A: There have been taste tests like that. Kelly Ripa did it the other day on "Live! with Kelly and Michael'' and identified the underinflated football. I've seen Jerome Bettis and Mark Brunell identify the footballs correctly. There have been scientific test and non-scientific tests.

Q: Do the Patriots get salary-cap relief from Tom Brady's suspension without pay? If they do, the Patriots will end up getting a million-dollar bonus instead of a million dollar fine?

Chuck in New Orleans

A: You are 100 percent correct. If the four-game suspension is upheld, the Patriots save $1.8 million of cap room. The fine was $1 million for the team. The team would also have the option of reclaiming signing bonus money, but you know New England won't do that. The Patriots don't care about the money. They want their starting quarterback on the field.

Q: I am thrilled with the Giants' draft and their offseason signings. They have been given a good amount of credit for their selections; some real upstanding players and young men in general. The Cowboys have added some good players, too, although they come with some serious red flags: Greg Hardy, Randy Gregory and La'el Collins, for example. And yet the Cowboys are lauded for their offseason and draft. What is the NFL doing with its personal conduct policy at this point? The "integrity" of the NFL is getting hit every which way, whether it's players, coaches, owners, GMs or franchises. What do you think should be done about all these incidents and negative attention surrounding players, teams and the NFL in general? Will the NFL (or Goodell) be able to manage the storm of conduct issues, or will it all come to a head at some point soon?

Alex in Cincinnati

A: Like every team in the league, the Cowboys will be fined if players miss games with suspensions. Living in Cincinnati, you know those rules. The Bengals used to take risks on players with questionable pasts. When the suspensions mounted up, the league put in rules that fined the team if the suspensions passed a certain level. Since then, the Bengals have done a great job of drafting and signing players with good backgrounds. The Cowboys are gambling that Hardy, Gregory and Collins won't have problems and will be good players for them. If they are not, they will have to pay.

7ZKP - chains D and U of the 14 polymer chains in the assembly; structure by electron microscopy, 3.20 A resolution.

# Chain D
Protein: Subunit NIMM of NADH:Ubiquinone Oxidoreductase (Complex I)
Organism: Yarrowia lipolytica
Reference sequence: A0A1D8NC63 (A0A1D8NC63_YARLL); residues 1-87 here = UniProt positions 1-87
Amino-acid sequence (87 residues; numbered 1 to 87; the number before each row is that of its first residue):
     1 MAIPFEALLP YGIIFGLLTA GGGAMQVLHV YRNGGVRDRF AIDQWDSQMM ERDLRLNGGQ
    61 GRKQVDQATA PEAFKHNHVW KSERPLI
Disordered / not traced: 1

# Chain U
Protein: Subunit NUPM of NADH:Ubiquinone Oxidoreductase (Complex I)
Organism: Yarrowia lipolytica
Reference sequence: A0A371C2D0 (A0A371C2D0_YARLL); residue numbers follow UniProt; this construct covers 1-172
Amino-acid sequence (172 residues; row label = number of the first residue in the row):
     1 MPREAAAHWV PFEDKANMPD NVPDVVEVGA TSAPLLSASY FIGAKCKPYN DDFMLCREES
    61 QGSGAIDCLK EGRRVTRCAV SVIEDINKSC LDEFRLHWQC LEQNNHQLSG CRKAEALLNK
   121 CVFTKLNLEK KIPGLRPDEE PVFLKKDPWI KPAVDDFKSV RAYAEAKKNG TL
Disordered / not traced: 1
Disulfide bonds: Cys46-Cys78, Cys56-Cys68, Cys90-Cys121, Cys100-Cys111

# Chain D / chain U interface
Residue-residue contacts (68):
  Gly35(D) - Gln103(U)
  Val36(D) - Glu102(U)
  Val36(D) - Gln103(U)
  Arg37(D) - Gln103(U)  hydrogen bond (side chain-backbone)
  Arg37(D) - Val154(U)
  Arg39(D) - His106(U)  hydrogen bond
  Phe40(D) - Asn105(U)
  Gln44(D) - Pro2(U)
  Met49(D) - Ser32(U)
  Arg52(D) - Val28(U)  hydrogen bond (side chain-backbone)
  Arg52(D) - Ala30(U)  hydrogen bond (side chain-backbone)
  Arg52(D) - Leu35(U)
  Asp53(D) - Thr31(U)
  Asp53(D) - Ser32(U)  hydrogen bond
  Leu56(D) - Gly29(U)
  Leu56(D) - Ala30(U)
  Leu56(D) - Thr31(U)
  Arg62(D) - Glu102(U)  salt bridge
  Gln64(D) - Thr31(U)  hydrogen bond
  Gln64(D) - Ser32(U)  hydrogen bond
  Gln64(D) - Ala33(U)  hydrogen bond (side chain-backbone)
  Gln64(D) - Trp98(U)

Q: Why didn't a team take a chance on La'el Collins and draft him in the seventh round? Many seventh-round picks don't make the roster, so it's worth a shot. That's a lot of money for a 21-22 year old to say no to. If he still refuses, after he was cleared, you trade his rights for another pick and you lose nothing or he sits for a year.

Alec in St. Louis

A: Collins' agents did a great job of talking teams out of taking him in the seventh round. I'm sure the Rams were willing to do it. Collins' agent said he would not have signed with a team that picked him in the seventh round, so the Rams kept the pick and went a different direction. Any team that drafted Collins would have controlled his rights for four years if he signed. Hoping to make the best of a bad situation, Collins' agents figured it was better for him to sign as an undrafted free agent so he could be a restricted free agent and get a payday in his fourth year.

Q: I'd like to know your take on Chip Kelly. My understanding is he took the Philly job because of the talented roster. But going into his third season, he has rid himself of almost every asset that made coaching in Philly desirable. Why choose Philly then? If he truly had a grand scheme in mind, why not position himself to make a real go at Marcus Mariota?

Elias in Mexico City

A: The roster was talented enough for Chip to win 20 games over his first two seasons. That success enabled him to gain control over personnel. Now, he can do things his way. Kelly is about winning. Sure, he has rid the Eagles of some of their best players, but there hasn't been a drop-off in the performance of the team. He was never going to be in position to get Mariota because he wouldn't sacrifice a season by giving up what it would take to get into the top five of the draft.

Short takes

Garrett in El Segundo, California, wonders if Goodell's public relations experience early in his NFL career is being used in his decisions on penalties. Garrett believes some of the decisions are tied to public opinion. I think you are onto something. Goodell believes strongly about safety and integrity. Possibly because of that, the consistency of the rulings has been lacking.

Matt in Richmond, Virginia, wonders why the San Francisco 49ers didn't draft an inside linebacker or go for some offensive linemen in the draft or free agency. Good question. The front office felt good enough about the depth, but those two positions took some serious hits this offseason.

Paul in New York had an interesting thought. He says if the Cowboys need a running back, why not sign Ray Rice? Wow, could you imagine that following the additions of Hardy, Gregory and Collins?